finding a particular author or title is faster
than Unlimited. Oyster is a great option for
your iPad, Android tablet or smartphone.
Scribd is similar to Oyster, with a catalog of more
than 500,000 books that you can borrow for just
$9 per month, one dollar cheaper than Kindle
Unlimited and Oyster. The app is simply designed,
with books organized into genres and categories.
Scribd recently added around 15,000 new e-books
from publisher Harlequin, which is best known for
its romance novels. With Scribd you also have
access to thousands of documents, from court
cases to scientific studies. Scribd is a great choice
if you want to read books on your computer, as
well as an Android or iOS device.
How Does This Help the Author?
By signing with a house that participates in
ebook subscription service, your name and
books may be seen by thousands of new
readers. While an author may not see
substantial royalty checks from ebook
subscription “loans,” the exposure could
lead to increased print sales.
Look for Oyster and Scribd to merge in
2015 or 2016 as they battle Kindle
Unlimited for dominance.
Of all the categories in publishing, print book sales of Christian
Fiction declined 25% from 2012-2014. This follows recent
announcements that:
• Abingdon Press suspended fiction acquisitions,
(removing 25-35 titles per year from the market)
• River North (Moody Publishing’s fiction imprint) will
reduce its title offerings to 3-5 books per year
• B&H Publishing Group has “realigned” its fiction strategy
to only publish novels tied to its films
• And Harlequin’s “Heartsong Presents” closed its doors in
Combine that with news that Family Christian Bookstores, the
nation's largest Christian retail outlet, has filed for bankruptcy,
and you have a perfect storm of catastrophic proportions for
Christian Fiction authors.
What Is Christian Fiction
[Christian Fiction] is a genre of books [that] typically
promotes values, teaches a lesson, always has a happy
ending (good prevails over evil in all books), [and] adheres
to a decency code (certain boundaries such as sexuality,
strong language, and topics of such cannot be crossed).
Deborah Bryan of the Kansas Library Association
Bryan also notes that a Christian Fiction author must comply
with certain restraints such as:
• Accept the truthful authority of the Bible
• Address dilemmas through faith in Jesus
• Believe that Jesus died and rose for sins of all people
• Avoid writing about certain ‘taboo’ topics.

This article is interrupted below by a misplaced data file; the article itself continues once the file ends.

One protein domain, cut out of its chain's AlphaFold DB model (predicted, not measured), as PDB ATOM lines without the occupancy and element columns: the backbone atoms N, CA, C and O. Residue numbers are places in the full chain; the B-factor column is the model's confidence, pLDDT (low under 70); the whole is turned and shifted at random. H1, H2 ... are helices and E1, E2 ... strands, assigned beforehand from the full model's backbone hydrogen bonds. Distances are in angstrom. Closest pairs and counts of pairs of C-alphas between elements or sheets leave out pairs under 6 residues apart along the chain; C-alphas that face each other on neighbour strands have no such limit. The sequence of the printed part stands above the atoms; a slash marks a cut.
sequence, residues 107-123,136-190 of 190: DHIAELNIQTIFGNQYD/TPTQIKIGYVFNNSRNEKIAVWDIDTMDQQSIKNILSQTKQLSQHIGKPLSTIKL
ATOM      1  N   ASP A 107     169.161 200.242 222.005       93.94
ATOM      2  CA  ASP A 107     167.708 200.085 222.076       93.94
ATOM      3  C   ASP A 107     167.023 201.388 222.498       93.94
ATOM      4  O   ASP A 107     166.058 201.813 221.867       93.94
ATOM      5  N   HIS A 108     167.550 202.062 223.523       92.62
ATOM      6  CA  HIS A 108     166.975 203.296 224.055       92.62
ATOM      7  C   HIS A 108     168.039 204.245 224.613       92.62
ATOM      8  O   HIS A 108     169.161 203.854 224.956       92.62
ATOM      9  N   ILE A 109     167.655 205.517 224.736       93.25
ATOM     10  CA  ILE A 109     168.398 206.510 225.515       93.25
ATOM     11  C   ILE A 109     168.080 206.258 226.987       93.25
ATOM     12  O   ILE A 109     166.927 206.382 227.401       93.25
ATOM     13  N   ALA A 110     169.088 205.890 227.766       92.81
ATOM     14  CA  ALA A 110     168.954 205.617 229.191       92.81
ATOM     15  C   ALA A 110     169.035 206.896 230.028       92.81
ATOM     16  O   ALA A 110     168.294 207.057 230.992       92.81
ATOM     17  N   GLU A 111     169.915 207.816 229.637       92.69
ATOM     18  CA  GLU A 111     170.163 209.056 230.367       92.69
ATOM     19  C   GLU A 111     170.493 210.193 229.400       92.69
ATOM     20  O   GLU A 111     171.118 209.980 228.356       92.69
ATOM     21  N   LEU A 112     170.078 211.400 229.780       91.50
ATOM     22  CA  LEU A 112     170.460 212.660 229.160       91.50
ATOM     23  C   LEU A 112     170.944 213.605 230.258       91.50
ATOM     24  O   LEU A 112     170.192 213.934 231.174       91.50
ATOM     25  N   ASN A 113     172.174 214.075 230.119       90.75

Christian Fiction’s Narrow Market
As Ron Benrey notes in his book, The Complete
Idiot's Guide to Writing Christian Fiction, “Readers of
Christian fiction in America are Caucasian women,
of childbearing through "empty nester" age, who
identify themselves as evangelical Christians.”
Given that this demographic represents such a
narrow slice of the reading public and the recent
decline in sales, Christian authors may ask: Are we
witnessing the end of the inspirational genre? Before
we answer, let’s consider the obstacles Christian
authors face (and at least one advantage).
Can Christian Authors Relate?
First, too many Christian authors cannot relate to (or in some
cases even tolerate) secular readers.
From an agent’s perspective, many faith-based writers simply
don’t know what they’re doing when it comes to writing for nonChristian readers. They aren’t part of the non-faith world, they
don’t hang out with non-Christian people, and they don’t watch
non-religious TV shows. In essence, they CAN’T speak to that
group, because they don’t know the language.
Literary agent Chip MacGregor
To reach readers in “Samaria”, Christian authors need to spend
more time at the well in the heat of the day.
Write Stories – Not Sermons
Second, too many Christian authors would rather
preach than teach. Judging from Amazon reviews,
large numbers of readers - even Christian readers
- are turned off by such words as, “prayer, pray,
Jesus, Christ, conversion, salvation, and sin.”
Stories that emphasize a conversion experience
may come across as manipulative and “preachy.”
On the other hand, those same readers express
similar discomfort with stories that overtly include
and promote violence, promiscuity, and profanity.
Regardless of the message and author’s agenda,
it seems most readers want a story, not a sermon.
Christian Authors Have an Advantage
Third, Christian authors have an advantage over secular writers.
We already have plenty of examples of great stories that move
readers to action and leave them pondering God’s truths and
challenge us to change.
The Prodigal Son – a story of a parent’s unconditional, longsuffering love. Themes: trust, hope, and the importance of home
and family.
The Good Samaritan – a story of inclusiveness. Themes:
tolerance, institutional pride, religious hypocrisy, service, and
generous giving.
The Hidden Treasure – a story of one individual’s journey to find
his purpose. Themes: Passion, perseverance, risk and commitment
to a noble cause.
I’m sure you can think of other ways to spin Jesus’ parables. The
point is, a great writer can shape the story to move the reader
without relying on “Christian” words.
Will Christian Fiction Go Away?
Probably not. But if you want to write to a
larger market and expand your chances of
publication, consider focusing on story
above all else. Do that and you may find
God’s Spirit working in the hearts of
readers eager for your stories.
Writing a book is hard work. Writing a great book is really,
really hard work and requires a team of editors. Turing a
manuscript into a best selling book demands a detailed
marketing plan and word-of-mouth buzz. Most authors
don’t want to work that hard, become discouraged by
weak or slumping sales and give up.
This is good news for those authors who recognize that
writing isn’t a game of chance but a game of change –
that as an author you must adapt or die. If you write for
the joy of writing, focus less on the sales numbers, and
understand that “instant” successes is rare, you may find
God speaking readers through their words for years to